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Digital Reverberation

Two quantities have been proposed as criteria for measuring the ``naturalness'' of synthetic reverberation: the time density and the frequency density [8]. A good reverberator should provide high values of both densities, thus giving smooth, dense time and frequency responses.

The frequency density $D_f$ is defined as the average number of resonances per Hertz. A general expression can be derived from the order of the system (5), assuming that all the poles are distinct and no cancellation occurs:

\begin{displaymath}
D_f = \frac{1}{F_s} \sum_{i=1}^{N}m_i
\end{displaymath} (32)

In real rooms, the frequency density increases at higher frequencies (as can be seen from (35) below).

In the prototype case where the delay lines all have the same length $m$, we have

\begin{displaymath}
D_f =\frac {N m}{F_s}
\end{displaymath} (33)

The time density $D_t$ is defined as the number of nonzero samples per second in the impulse response. In actual rooms, $D_t$ is an increasing function of time. In order to obtain dense reverberation after the early reflections (e.g., after 80 msec), it helps to use different delay lengths.

The actual positions of frequency peaks depend on the feedback matrix and the delay lengths. If the delay lengths are fixed, we can vary some time-frequency properties of the structure simply by varying the distribution of eigenvalues of the feedback matrix. The total length of the delay lines should be chosen in such a way that the frequency density, as determined by (32), is high enough. Then the matrix eigenvalues can be adjusted to avoid resonant peak clustering or other undesirable mode distributions.

It is interesting to discuss the effect of eigenvalues in the prototype case of equal delays. A uniform distribution of eigenvalues along the unit circle is optimum for the frequency response in the sense that it minimizes the maximum distance between peaks. However, it produces a highly repetitive time response. Conversely, clustering the eigenvalues around a point on the unit circle can be good for maximizing the length of time patterns, but the clustering of frequency peaks produces a poor reverberator amplitude response vs. frequency. We see from these considerations that there is a time-frequency tradeoff. This tradeoff can be addressed using circulant matrices.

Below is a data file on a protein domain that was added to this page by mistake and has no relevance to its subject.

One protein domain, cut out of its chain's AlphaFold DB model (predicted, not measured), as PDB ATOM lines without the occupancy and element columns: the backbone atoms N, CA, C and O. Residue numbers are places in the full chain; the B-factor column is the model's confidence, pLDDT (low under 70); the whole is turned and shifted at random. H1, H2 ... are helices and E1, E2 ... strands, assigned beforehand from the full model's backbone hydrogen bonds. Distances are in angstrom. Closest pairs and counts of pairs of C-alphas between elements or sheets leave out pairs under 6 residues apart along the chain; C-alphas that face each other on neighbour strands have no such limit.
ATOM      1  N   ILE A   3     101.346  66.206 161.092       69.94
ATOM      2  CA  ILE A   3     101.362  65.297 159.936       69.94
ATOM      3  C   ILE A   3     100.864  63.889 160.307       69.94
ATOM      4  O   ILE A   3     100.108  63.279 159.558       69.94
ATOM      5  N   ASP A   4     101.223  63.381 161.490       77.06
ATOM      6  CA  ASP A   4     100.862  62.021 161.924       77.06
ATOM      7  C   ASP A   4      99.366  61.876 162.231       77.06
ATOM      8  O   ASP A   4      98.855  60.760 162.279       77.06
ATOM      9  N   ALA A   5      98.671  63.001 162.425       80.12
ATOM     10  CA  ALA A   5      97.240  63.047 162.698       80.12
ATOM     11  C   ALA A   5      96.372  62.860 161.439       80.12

Figure 3: Time and Frequency behaviors for two Circulant Feedback Delay Networks which differ only by a shift on the rows of the feedback matrix.
\begin{figure}{\large a)}\\
\centerline{\psfig{figure=eps/fig3a1.eps,height=1.2...
...i / 3} & 1 & e^{j\pi / 3}
\end{array}
\right]
\end{eqnarray*}}\end{figure}

A couple of examples of different eigenvalue distributions are given in Fig. Fig. 3. The matrix ${\bf A}_2$ used in Fig. Fig. 3b is simply obtained by a right circular shift of the rows of the matrix ${\bf A}_1$ which is given by the junction of equal-impedance waveguides and, as already stated, has eigenvalues only at $1$ and $-1$. We can express ${\bf A}_2$ as the product ${\bf A}_1 {\bf\Pi}$ where ${\bf\Pi}$ is the right-shift matrix

\begin{displaymath}
{\bf\Pi} = \left[ \begin{array}{lll}
0 & 1 & 0 \\
0 & 0 & 1 \\
1 & 0 & 0 \\
\end{array} \right] .
\end{displaymath} (34)

Both ${\bf A}_1$ and ${\bf\Pi}$ are circulant, therefore the eigenvalues of ${\bf A}_2$ are given by the collection of the element-wise products of the eigenvalues of ${\bf A}_1$ and the eigenvalues of ${\bf\Pi}$, which are the $N$-th complex roots of $1$ [3]. For clarity, we set all the delay lengths equal in the examples.

As a side comment, we notice that ${\bf\Pi}$ is the scattering matrix of the circulator, a circuit device which can be used to obtain the multiplication of one-port scattering parameters [18].

Figure 4: Zero positioning which gives a nearly flat low-frequency response for the CFDN of Fig. 3b.
\begin{figure}{\large a)}\\
\centerline{\psfig{figure=eps/fig41.eps,width=3.25i...
...arge b)}\\
\centerline{\psfig{figure=eps/fig42.eps,width=3.25in}}\end{figure}

The shape of the frequency response depends also on the zeros which were discussed in section IV. In particular, Theorem 2 provides a way of setting the zeros exactly over the poles in the prototype equal-delay case. We anticipated in section IV that the way to choose the vectors ${\bf b}$ and ${\bf c}$ indicated in Theorem 2 can be useful for getting a flat amplitude response at low frequencies when the delay lengths are slightly varied from the prototype case. Fig. Fig. 4 depicts the time and frequency responses for the CFDN using the same feedback matrix as in Fig. Fig. 3b, having ${\bf b}^T=\left[1, 1, 1\right]$, ${\bf
c}^T=\left[0, -1, 1\right]$, and delay lengths $m=[16, 17, 15]$. As we can see from Fig. Fig. 4, we are able to get a nearly flat amplitude response at low frequencies without losing the reverberating character of the time response. We believe that this is a good alternative to allpass filters which tend to have degenerate impulse responses when the poles approach the unit circle.


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``Circulant and Elliptic Feedback Delay Networks for Artificial Reverberation'', by Davide Rocchesso and Julius O. Smith III, preprint of version in IEEE Transactions on Speech and Audio, vol. 5, no. 1, pp. 51-60, Jan. 1996.

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Copyright © 2005-03-10 by Davide Rocchesso and Julius O. Smith III
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